omar victor diop is documenting a new generation of african creatives
The Senegalese photographer talks to i-D about reclaiming black history, Malick Sidibé, and his love for textiles.
Aminata, 2013, Le studio des vanités, © Omar Victor Diop
Born in Dakar in 1980, Omar Victor Diop went to business school in Paris before moving back to his native Senegal to work as a consultant. He swapped finance for art after his photo series "Le Futur du Beau (The Future of Beauty)," featuring portraits of women in eco-conscious pleated paper capes and water bottle skirts, drew attention at the Rencontres de Bamako in 2011.
His artistic endeavors snowballed from there. For "Project Diaspora" (2014), Diop created a set of portraits inspired by centuries of notable African figures omitted from historical discourse. Based on original engravings and paintings, Diop posed as each selected man, festooning himself with soccer-related accessories to tie in racism past and present. In an earlier series from 2013, collaborating with photographer Antoine Tempé, he re-envisioned movies including Frida, American Beauty, and The Matrix with black protagonists.
Diop's latest body of work, "The Studio of Vanities: Staged Portraits of Africa's Contemporary Urban Scene," depicts a new generation of African creatives: designers, makeup artists, singers, and ambitious multi-hyphenates. It's currently on view at Galerie du Jour in Paris, shown alongside black-and-white portraits by iconic studio photographer Malick Sidibé.
What does it mean to share an exhibition with Malick Sidibé?
I was really, really humbled by [the gallerists'] decision to show my work with Malick's. It's like showing with Cartier-Bresson or Avedon. He's had a tremendous influence on photographers of my generation - not only African. I think the first photographer I ever knew was Mama Casset, who photographed my grandfather. We still have her portraits of him in the living room. Being shown with Malick Sidibé is a sort of recognition - but it also adds, let's say, "positive pressure," because now I feel I have the responsibility to keep up with the work that he has done.
Judging by the backdrops in "The Studio of Vanities," you must have an incredible archive of textiles.
My mom has a huge collection, and some of them are more than a hundred years old. They're passed on from one generation to another. Each fabric in a family is woven for special occasions; those in the family know what it means. So it's a way for me to give some context to every portrait. Just like colors, patterns can communicate emotions, and an idea of sharpness or poetry or romanticism.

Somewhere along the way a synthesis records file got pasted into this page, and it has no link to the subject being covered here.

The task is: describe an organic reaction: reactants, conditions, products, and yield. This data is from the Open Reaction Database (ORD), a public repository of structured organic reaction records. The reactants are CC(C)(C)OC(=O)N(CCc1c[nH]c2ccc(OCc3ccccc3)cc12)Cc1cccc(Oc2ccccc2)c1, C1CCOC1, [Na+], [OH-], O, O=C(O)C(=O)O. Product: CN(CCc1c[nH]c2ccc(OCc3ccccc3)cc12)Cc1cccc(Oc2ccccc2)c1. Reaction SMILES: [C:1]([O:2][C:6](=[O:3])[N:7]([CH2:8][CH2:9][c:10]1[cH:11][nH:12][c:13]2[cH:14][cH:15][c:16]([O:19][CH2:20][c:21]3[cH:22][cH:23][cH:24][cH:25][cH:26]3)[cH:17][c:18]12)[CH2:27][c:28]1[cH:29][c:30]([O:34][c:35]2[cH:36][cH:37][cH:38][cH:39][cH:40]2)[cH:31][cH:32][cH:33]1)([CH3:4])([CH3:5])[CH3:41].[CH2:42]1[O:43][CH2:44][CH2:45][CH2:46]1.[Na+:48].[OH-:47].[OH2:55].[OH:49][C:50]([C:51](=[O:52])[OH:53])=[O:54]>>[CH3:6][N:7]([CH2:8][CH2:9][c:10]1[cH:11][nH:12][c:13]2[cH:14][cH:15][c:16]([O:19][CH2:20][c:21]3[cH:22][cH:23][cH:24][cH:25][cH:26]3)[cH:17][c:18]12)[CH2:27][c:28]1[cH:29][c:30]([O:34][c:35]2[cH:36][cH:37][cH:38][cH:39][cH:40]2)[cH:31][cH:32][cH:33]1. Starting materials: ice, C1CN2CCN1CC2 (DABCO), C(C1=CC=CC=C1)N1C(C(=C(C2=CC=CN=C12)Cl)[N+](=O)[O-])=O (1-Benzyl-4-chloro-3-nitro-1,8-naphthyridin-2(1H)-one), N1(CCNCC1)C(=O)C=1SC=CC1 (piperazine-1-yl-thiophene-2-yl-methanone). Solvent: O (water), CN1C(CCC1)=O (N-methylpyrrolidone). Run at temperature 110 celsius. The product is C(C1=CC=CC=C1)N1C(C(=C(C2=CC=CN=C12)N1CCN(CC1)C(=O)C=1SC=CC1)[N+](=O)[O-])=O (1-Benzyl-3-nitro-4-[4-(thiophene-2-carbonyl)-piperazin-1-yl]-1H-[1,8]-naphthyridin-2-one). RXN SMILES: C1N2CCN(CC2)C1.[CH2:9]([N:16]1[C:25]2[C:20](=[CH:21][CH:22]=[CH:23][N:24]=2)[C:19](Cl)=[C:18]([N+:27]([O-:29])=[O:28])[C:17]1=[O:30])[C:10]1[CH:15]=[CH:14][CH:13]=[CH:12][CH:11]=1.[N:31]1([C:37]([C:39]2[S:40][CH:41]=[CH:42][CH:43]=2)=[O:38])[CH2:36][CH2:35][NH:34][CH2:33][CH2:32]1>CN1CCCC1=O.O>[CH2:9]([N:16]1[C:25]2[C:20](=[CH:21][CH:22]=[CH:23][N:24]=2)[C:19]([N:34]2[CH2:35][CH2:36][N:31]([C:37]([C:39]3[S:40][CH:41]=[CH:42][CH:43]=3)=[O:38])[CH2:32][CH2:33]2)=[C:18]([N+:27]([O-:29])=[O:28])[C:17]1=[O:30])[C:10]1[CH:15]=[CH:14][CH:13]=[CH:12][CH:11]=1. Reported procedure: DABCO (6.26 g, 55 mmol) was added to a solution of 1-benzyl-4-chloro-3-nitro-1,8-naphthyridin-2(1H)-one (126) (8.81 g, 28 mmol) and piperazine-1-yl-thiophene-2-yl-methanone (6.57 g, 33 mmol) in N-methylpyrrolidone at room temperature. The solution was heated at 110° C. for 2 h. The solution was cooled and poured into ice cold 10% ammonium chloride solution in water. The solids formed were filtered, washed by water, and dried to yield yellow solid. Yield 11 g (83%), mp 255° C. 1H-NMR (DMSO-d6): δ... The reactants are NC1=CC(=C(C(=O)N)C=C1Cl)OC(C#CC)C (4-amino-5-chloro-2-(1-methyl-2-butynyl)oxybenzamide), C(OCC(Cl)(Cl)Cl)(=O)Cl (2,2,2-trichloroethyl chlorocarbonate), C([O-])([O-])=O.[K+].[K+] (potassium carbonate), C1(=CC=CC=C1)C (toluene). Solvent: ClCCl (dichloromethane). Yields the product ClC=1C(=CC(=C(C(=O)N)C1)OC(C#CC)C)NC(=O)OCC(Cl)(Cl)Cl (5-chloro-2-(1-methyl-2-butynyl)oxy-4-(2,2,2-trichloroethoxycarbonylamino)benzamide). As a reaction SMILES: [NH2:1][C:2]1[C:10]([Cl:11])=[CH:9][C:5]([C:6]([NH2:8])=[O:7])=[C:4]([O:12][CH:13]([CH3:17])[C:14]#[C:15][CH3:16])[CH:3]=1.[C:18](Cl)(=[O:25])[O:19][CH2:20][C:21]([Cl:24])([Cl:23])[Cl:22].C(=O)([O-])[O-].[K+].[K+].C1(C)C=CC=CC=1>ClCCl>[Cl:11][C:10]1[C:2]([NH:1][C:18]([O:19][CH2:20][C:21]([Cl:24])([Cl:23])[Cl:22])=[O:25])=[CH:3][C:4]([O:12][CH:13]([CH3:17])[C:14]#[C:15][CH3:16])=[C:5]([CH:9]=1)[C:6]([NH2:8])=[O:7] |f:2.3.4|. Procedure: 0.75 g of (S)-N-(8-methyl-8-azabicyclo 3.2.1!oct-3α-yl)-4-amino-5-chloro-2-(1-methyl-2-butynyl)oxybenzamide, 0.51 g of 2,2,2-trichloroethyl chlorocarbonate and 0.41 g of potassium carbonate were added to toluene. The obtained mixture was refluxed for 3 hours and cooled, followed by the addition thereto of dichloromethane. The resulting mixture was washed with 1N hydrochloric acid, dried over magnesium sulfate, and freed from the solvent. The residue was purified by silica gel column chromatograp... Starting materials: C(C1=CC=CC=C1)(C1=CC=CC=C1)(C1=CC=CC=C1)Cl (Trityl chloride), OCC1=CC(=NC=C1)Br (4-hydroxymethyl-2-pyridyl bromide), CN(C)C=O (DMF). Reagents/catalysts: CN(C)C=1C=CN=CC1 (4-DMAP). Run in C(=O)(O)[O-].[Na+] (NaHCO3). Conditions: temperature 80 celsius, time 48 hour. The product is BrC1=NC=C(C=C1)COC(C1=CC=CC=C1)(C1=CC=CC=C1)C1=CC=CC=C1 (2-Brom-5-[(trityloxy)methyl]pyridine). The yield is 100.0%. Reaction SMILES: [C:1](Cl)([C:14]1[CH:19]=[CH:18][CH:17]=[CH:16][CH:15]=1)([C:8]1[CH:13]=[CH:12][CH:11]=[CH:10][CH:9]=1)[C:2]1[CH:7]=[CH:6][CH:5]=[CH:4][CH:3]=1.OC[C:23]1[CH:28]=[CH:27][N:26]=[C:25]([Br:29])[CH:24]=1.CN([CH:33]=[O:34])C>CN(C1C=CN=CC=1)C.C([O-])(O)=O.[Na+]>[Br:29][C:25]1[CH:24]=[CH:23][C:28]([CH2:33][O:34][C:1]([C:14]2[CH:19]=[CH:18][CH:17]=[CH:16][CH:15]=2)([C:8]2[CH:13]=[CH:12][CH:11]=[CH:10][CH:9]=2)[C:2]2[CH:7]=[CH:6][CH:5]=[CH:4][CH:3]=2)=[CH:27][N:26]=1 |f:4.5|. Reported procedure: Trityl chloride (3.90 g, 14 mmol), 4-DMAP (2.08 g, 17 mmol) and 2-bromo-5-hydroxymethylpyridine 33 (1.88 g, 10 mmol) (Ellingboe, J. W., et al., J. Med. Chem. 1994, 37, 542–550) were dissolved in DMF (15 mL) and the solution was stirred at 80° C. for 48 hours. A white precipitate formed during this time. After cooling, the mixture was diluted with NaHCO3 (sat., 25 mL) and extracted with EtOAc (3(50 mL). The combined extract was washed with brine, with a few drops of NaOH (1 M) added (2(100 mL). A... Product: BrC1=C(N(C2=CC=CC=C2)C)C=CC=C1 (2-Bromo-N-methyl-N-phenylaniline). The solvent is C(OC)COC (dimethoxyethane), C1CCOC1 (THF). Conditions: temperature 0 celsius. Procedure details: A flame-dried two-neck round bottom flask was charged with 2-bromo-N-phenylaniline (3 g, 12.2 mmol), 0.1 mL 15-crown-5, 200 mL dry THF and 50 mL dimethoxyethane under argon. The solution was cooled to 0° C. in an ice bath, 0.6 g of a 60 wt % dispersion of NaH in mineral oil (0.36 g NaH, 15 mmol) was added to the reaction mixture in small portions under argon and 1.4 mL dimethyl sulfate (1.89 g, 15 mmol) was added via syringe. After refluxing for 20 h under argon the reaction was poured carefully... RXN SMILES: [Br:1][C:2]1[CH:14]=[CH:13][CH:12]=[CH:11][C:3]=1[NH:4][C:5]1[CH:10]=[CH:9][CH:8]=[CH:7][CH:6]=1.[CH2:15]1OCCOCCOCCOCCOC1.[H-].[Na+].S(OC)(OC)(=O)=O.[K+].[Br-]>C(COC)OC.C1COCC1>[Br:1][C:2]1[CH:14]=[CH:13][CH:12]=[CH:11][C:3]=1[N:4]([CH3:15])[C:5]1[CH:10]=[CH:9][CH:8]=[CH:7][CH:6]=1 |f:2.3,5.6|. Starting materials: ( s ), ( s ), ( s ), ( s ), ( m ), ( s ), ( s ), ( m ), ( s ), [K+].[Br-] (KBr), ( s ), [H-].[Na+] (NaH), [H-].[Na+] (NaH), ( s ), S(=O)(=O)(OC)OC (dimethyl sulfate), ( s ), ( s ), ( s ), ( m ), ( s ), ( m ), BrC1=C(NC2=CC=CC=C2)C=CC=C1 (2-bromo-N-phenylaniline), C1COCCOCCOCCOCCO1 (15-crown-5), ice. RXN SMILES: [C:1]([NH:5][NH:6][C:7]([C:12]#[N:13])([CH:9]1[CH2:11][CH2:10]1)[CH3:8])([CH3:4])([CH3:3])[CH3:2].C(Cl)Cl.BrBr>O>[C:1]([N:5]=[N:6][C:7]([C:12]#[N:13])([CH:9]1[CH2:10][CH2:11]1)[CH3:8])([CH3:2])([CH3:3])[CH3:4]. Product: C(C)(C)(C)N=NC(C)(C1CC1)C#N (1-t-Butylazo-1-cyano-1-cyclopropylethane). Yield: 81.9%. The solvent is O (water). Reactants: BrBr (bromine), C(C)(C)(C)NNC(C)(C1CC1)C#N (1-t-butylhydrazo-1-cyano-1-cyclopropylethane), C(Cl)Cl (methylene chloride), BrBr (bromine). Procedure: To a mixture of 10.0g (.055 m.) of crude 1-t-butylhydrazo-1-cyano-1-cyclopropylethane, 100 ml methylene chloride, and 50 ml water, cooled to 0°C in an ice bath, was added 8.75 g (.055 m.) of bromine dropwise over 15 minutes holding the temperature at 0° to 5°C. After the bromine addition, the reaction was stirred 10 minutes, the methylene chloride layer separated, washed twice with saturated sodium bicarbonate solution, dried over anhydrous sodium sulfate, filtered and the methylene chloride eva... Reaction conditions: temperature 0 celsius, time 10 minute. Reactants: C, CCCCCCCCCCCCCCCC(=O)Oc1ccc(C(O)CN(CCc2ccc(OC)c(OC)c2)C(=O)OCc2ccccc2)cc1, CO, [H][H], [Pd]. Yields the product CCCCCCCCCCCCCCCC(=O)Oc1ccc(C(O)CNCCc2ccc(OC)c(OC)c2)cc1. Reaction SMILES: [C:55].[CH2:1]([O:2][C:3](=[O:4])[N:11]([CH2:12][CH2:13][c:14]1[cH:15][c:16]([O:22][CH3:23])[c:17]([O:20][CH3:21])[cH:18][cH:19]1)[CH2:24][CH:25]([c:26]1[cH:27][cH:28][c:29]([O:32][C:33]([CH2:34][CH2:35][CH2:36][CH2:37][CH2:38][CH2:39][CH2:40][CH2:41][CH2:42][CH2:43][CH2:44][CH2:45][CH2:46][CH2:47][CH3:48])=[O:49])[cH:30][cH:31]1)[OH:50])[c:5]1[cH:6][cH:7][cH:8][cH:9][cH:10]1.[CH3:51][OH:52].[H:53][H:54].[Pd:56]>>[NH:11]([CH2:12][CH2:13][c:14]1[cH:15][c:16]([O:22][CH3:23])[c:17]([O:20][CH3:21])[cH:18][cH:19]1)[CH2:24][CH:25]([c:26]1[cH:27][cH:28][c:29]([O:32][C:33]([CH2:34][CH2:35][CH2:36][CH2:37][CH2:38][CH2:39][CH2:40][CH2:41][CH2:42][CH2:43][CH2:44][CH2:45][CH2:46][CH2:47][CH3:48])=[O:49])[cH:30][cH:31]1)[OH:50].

You've shown "Diaspora" around the world. How has it been received internationally?
It's always very unpredictable. When I decided to show the series, I expected it to be huge in the black community of America and Africa, but I wasn't expecting any interest in Europe because, for a sensitive person, it can look and feel like an accusation. But it's funny: the reception in France was sometimes even more positive than anywhere else. People really understood what it was about, and people took it as what it was: a contribution to history. I'm not really blaming Europe for the fact that these historical figures that I'm showing were left out; it's just a fact. Europeans of every generation were fascinated by the stories, and it was a shame that we missed out on them.
What research was involved in that project?
When it comes to facts, the whiter your audience is, the more you need to make sure that whatever you put out there makes sense [laughs]. You don't want to be destroyed on CNN. It took me about eight months of research to come up with the list of figures that I wanted to pay homage to and celebrate.
"[re-] Mixing Hollywood" also seems like a quest to address the lack of black visibility - but in pop culture.
Since photographer Antoine Tempé and I both love cinema, we thought: how about celebrating the best movies we've seen? We had fun throughout the exercise - recreating Breakfast at Tiffany's in Dakar was great. Later, I did an interview on CNN and one question was about this series. A week after I saw this headline: "Senegalese artists" - and Antoine is American and white, but that was the title - "reinvent Hollywood in black." Imagine that in the context of Trayvon Martin. The comments section was a war. It was picked up by other international news. It got more and more sensational. Meanwhile, I never had a backlash for "Diaspora," which is a lot more sensitive because it talks about slavery.
What are you working on currently?
Between April and July, I'll be in an artist residency in Brooklyn, at Pioneer Works, where I'll have an open studio during the 1:54 Contemporary African Art Fair. I'm really attracted to collage, and I think this will be the occasion.
How would you describe your evolution as a photographer?
One thing that I've learned is that self-censorship is the biggest threat. The projects that had the biggest success are the ones that I pushed back for years. I didn't want to take portraits because I didn't want people to think I was doing Malick Sidibé in color. One thing I've decided now is: if I have an idea, I'll shoot it. I won't waste any more time trying to figure out how people are going to think.
With "The Studio of Vanities," even though the style involves many visual references to other generations, I'm trying to capture something that is contemporary. This was just a visual language that I had, and that I use, because it's my heritage. I'm continuing a conversation.
'Studio Portrait(s)' is on show at Galerie du Jour through March 19.
Text Sarah Moroz
Photography Omar Victor Diop, courtesy Galerie MAGNIN-A